stones, oister shelles, and mustelles,* wherwith
the [y] make also ther bowes and smale lances,
and cutt and pullishe all sortes of woodes that
they employe abowt there buldinges and neces-
sarye use. There grovith [also] many walnuttrees
hazel trees and smale chery trees verry faire and
great, and generally we have sene there of the
same symples and herbes that we have in Fraunce
and of like goodnes savour and tast. The people
are verry good archers and of great strenght;
there bowe strynges are made of lether and there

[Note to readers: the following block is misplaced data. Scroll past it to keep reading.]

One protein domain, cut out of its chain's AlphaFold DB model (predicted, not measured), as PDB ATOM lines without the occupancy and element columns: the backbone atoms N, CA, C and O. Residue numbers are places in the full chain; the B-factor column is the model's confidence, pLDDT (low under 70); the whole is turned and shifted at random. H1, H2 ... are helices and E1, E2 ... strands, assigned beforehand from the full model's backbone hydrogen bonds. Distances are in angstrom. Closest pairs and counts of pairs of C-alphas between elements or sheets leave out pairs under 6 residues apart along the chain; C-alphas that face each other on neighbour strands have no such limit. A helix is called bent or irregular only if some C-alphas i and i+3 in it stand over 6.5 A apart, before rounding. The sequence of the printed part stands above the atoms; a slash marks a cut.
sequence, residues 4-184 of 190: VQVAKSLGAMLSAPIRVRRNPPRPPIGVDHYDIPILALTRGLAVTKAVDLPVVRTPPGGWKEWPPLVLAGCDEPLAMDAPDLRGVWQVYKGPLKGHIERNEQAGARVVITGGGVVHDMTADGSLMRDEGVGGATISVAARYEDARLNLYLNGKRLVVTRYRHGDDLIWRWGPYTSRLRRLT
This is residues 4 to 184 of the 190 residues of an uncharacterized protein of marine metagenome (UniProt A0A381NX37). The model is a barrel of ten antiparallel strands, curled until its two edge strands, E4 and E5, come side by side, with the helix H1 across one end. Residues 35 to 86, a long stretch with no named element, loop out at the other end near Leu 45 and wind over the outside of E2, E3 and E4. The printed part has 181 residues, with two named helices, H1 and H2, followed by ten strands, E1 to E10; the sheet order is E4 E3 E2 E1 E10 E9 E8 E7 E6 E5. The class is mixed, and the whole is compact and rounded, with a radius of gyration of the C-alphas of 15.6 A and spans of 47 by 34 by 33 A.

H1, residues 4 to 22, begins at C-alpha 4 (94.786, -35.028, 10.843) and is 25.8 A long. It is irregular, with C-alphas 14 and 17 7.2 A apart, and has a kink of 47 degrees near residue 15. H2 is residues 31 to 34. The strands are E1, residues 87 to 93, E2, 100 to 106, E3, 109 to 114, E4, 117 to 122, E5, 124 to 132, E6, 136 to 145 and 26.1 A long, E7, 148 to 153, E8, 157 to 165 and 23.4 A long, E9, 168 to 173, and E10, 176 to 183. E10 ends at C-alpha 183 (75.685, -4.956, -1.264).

arrowes of reades which the [y] do hedd with the
teathe of certen ffishes.
As we [nowe] demaunded of them for a cer-
ten towne called Sevola,f wherof some have
wrytten not to be farr from thence, and to be scit-
uate within the lande and towardes the southe
sea, || they shewed us by signes which we under-
stode well enough, that they might go thither
* Mussels : P., muscles.
f P., concernyng the land called Sevola. On Cibola in Northern
Mexico, see Woodbury Lowery, The Spanish Settlements in the
United States, 1515-61, p. 267, New York, 1901; and G. P.Win-
ship, The Coronado Expedition, Smithsonian Institution, 1906.
|| P., the Sea called the South Sea.